Diminished B-Cell Response After Repeat Influenza Vaccination

Mrinmoy Sanyal, Tyson H. Holmes, Holden T. Maecker, Randy A. Albrecht, Cornelia L. Dekker, Xiaosong He, Harry B. Greenberg

Research output: Contribution to journalArticlepeer-review

12 Scopus citations


Annual vaccination with influenza vaccines is recommended for protection against influenza in the United States. Past clinical studies and meta-analysis, however, have reported conflicting results on the benefits of annual vaccination. B-cell responses elicited following repeat influenza vaccinations over multiple seasons have not been examined in detail. We analyzed the B-cell and antibody (Ab) responses in volunteers vaccinated yearly, from 2010 or 2011 through 2014, with seasonal trivalent inactivated influenza vaccines. Statistical analyses were designed to help correct for possible bias due to reduced sample size in the later years of the study. We show that, after the second annual vaccination, the frequency of vaccine-specific plasmablasts and the binding reactivity of plasmablast-derived polyclonal Abs are reduced and do not increase in subsequent years. Similar trends are observed with the serum hemagglutination inhibition Ab response after each annual vaccination, as well as the binding reactivity of plasmablast-derived polyclonal Abs to the hemagglutinin of influenza A virus vaccine components, even with changes in the seasonal vaccine components during the study. Our findings indicate a diminished B-cell response to annual vaccination with seasonal trivalent influenza vaccine. These results emphasize the need for developing improved strategies to enhance the immunogenicity and efficacy of annual influenza vaccination.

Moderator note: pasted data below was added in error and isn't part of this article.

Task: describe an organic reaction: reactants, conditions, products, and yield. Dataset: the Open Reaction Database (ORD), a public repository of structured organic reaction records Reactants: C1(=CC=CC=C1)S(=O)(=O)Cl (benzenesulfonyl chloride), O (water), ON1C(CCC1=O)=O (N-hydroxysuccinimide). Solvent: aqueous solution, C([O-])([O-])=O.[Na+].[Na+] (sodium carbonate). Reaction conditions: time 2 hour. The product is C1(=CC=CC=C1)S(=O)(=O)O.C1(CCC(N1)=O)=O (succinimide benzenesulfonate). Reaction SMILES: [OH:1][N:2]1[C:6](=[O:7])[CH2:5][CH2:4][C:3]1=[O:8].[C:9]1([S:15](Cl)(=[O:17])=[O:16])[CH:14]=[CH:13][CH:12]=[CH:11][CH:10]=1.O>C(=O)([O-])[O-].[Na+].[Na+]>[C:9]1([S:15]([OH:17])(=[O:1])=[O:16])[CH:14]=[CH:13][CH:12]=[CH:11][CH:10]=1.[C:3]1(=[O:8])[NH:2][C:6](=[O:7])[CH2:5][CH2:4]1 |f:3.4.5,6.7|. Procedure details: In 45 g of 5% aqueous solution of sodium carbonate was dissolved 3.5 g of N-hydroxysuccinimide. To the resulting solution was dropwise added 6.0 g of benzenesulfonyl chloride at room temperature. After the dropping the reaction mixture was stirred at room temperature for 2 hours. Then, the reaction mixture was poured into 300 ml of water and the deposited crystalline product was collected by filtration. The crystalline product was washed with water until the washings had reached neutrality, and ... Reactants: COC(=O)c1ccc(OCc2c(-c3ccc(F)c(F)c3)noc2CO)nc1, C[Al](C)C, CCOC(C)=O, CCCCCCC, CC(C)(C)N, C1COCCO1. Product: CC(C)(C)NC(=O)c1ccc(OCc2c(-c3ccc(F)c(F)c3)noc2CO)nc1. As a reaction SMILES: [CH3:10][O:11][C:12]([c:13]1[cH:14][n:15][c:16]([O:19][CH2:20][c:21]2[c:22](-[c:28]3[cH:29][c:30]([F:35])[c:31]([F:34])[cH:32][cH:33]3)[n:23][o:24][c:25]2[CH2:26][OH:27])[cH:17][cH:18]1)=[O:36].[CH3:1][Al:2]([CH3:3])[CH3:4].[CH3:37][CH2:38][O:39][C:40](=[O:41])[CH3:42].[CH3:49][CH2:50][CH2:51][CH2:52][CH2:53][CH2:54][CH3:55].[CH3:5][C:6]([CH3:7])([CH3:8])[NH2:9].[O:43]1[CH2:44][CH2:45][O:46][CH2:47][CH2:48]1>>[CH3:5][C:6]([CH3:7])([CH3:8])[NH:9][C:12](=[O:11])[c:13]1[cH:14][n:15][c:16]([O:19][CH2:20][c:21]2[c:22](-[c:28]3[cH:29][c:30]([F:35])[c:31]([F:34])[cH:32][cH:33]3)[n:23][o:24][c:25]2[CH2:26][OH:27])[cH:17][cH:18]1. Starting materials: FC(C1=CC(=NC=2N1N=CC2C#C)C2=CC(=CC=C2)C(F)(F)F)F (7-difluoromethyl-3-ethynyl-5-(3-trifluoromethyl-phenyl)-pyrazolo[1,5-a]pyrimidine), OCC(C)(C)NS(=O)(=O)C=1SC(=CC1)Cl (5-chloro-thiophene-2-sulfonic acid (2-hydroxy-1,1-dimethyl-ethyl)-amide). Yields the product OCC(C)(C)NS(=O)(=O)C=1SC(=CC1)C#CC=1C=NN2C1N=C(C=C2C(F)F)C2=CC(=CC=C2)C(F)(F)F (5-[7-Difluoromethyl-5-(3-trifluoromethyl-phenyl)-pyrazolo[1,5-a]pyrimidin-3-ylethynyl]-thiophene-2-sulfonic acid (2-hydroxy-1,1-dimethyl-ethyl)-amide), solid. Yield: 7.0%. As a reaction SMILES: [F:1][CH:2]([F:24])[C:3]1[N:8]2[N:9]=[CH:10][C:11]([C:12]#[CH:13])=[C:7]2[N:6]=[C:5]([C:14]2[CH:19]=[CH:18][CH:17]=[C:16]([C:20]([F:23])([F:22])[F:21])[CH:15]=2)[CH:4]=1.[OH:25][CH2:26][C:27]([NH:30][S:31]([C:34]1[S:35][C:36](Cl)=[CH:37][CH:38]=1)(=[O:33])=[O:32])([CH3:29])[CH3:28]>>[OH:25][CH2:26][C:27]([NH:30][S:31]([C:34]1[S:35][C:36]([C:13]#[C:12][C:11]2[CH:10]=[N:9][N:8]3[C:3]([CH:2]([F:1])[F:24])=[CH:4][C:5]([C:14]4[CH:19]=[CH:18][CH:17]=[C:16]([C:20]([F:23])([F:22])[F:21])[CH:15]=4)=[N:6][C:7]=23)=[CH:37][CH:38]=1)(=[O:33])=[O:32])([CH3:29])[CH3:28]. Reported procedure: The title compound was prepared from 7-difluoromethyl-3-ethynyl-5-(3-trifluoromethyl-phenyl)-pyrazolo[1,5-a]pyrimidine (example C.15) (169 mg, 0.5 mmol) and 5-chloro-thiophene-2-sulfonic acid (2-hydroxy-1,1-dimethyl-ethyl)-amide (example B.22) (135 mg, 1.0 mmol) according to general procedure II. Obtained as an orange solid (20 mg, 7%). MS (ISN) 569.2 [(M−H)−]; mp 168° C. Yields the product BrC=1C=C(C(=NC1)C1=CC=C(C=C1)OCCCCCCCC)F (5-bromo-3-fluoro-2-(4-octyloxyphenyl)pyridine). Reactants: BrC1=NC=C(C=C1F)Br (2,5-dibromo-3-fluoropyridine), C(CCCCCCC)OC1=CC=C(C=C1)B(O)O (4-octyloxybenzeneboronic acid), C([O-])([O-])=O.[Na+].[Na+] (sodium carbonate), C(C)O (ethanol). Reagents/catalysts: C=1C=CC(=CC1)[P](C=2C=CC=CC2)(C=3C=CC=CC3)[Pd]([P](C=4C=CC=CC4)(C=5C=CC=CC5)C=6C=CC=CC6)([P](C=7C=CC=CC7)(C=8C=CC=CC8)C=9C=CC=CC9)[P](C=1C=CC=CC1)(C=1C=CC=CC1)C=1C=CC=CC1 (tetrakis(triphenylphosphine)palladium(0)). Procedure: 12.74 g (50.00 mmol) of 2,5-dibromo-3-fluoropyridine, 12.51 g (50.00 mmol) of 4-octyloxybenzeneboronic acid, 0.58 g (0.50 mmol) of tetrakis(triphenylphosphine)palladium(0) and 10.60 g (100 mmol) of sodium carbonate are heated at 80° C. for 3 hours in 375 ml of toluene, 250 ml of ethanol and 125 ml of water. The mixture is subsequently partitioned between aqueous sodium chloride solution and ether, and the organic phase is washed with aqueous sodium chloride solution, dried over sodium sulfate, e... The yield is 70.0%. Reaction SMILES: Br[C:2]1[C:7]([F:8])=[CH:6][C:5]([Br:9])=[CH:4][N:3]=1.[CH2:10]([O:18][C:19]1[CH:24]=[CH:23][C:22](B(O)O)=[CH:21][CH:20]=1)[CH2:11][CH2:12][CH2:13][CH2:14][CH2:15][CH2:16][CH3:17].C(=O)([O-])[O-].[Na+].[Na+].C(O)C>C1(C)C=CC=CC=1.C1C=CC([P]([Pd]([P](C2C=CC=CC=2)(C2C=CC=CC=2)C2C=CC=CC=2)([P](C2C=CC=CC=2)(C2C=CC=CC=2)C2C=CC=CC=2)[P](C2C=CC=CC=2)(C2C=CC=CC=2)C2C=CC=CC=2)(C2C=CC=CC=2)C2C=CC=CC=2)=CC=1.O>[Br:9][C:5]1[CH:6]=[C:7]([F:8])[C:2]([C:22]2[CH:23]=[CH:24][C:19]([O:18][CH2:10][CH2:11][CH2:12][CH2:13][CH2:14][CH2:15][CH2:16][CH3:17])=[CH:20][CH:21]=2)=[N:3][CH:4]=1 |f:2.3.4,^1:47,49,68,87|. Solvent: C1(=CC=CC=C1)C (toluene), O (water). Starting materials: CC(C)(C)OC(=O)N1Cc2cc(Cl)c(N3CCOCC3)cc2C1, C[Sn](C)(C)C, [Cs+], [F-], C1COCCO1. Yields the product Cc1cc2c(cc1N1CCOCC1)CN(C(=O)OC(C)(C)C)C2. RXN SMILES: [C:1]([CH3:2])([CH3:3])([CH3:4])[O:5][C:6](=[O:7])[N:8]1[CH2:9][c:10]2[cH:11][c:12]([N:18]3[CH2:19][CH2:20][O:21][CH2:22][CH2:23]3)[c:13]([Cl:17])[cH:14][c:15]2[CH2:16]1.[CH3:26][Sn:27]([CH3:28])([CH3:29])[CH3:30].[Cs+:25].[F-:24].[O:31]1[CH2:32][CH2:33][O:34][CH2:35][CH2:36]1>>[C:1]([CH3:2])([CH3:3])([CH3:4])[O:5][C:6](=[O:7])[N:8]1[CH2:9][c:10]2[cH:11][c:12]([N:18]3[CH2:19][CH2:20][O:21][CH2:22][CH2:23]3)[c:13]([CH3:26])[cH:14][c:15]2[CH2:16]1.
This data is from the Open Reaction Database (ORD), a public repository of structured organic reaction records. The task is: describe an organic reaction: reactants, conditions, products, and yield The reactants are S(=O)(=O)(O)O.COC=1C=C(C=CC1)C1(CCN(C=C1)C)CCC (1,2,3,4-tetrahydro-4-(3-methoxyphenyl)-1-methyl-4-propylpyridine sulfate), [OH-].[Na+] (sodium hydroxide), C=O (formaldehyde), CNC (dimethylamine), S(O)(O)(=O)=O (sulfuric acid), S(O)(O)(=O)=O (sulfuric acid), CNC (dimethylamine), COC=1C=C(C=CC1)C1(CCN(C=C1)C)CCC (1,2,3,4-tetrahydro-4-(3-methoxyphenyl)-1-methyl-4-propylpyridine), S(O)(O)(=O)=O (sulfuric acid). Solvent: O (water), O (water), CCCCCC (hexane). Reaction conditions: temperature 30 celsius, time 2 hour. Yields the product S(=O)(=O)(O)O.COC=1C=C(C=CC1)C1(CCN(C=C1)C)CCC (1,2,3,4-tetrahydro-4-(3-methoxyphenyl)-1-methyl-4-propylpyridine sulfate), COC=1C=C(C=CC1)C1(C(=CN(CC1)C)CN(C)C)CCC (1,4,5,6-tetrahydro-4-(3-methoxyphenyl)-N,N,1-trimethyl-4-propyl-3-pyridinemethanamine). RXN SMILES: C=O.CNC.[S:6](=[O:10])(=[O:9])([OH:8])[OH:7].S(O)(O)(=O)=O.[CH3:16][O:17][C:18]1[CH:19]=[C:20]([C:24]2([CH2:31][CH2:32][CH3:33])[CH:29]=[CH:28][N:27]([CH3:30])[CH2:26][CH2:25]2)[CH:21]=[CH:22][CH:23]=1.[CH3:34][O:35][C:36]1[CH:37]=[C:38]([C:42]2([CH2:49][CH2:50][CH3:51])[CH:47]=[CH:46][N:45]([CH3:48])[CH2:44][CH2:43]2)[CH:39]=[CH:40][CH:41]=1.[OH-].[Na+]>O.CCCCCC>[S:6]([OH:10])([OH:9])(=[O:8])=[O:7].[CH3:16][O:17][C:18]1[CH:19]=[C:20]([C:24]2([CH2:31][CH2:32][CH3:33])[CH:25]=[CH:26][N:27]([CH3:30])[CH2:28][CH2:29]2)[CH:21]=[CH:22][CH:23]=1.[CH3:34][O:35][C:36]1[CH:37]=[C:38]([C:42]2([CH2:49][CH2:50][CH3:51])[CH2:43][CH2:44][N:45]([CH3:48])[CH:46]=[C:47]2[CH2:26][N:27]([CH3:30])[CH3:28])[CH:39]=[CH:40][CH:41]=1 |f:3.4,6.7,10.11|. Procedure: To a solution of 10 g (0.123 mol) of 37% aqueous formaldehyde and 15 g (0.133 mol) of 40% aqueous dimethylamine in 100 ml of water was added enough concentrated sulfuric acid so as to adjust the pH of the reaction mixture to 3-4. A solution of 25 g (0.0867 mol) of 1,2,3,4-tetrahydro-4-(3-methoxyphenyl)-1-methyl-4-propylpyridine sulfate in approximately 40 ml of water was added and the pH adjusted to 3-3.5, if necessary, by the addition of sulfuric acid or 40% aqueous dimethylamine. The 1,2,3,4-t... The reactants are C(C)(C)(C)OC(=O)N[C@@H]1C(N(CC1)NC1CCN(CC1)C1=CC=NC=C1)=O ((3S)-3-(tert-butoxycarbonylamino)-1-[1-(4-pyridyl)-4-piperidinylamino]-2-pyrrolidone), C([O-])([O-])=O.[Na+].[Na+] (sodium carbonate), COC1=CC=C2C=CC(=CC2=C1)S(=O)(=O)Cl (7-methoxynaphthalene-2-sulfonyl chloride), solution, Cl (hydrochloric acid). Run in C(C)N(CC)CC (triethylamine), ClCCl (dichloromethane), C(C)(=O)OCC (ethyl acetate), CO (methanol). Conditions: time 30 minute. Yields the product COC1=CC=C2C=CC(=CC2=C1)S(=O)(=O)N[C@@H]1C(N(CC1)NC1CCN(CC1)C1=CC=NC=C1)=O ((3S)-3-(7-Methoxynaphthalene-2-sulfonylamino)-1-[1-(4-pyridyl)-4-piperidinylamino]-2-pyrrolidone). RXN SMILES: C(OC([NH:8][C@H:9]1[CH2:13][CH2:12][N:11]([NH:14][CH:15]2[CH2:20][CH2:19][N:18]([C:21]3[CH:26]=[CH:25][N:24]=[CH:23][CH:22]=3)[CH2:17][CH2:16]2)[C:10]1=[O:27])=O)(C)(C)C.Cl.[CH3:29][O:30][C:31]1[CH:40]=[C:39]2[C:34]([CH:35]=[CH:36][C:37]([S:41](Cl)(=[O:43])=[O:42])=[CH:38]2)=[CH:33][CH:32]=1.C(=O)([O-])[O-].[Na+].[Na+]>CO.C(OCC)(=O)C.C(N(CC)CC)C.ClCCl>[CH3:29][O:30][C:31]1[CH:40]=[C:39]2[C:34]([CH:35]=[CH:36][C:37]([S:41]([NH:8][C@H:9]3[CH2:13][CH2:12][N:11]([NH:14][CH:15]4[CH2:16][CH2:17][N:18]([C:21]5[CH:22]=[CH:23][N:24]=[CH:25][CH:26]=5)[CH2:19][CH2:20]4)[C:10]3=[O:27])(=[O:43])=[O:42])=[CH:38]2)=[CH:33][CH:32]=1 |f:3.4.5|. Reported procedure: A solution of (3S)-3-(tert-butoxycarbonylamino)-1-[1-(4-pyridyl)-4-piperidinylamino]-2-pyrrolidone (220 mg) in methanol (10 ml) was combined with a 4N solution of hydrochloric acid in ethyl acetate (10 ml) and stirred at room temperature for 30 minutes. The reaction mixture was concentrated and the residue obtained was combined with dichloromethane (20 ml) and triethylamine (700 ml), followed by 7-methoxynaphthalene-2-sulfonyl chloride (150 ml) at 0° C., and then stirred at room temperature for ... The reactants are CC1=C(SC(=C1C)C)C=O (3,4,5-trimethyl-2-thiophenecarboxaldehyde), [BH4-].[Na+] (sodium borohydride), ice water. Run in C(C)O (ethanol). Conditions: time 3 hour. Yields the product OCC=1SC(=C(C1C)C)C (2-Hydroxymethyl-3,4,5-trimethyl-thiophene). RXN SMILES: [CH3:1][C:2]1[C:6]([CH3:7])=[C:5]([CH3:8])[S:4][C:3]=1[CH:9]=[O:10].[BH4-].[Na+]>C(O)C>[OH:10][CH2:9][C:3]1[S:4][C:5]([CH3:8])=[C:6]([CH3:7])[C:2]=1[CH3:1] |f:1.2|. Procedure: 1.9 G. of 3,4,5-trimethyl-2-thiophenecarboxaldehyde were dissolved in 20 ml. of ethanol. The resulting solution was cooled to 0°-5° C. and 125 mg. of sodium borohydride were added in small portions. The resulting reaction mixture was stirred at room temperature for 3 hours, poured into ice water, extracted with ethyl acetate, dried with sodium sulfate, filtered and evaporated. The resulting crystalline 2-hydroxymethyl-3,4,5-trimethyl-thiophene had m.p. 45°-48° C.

Original languageEnglish (US)
Pages (from-to)1586-1595
Number of pages10
JournalThe Journal of infectious diseases
Issue number10
StatePublished - Apr 19 2019
Externally publishedYes


  • antibody
  • B-cell response
  • influenza vaccine
  • Influenza virus infection
  • plasmablast
  • repeated vaccination

ASJC Scopus subject areas

  • Immunology and Allergy
  • Infectious Diseases


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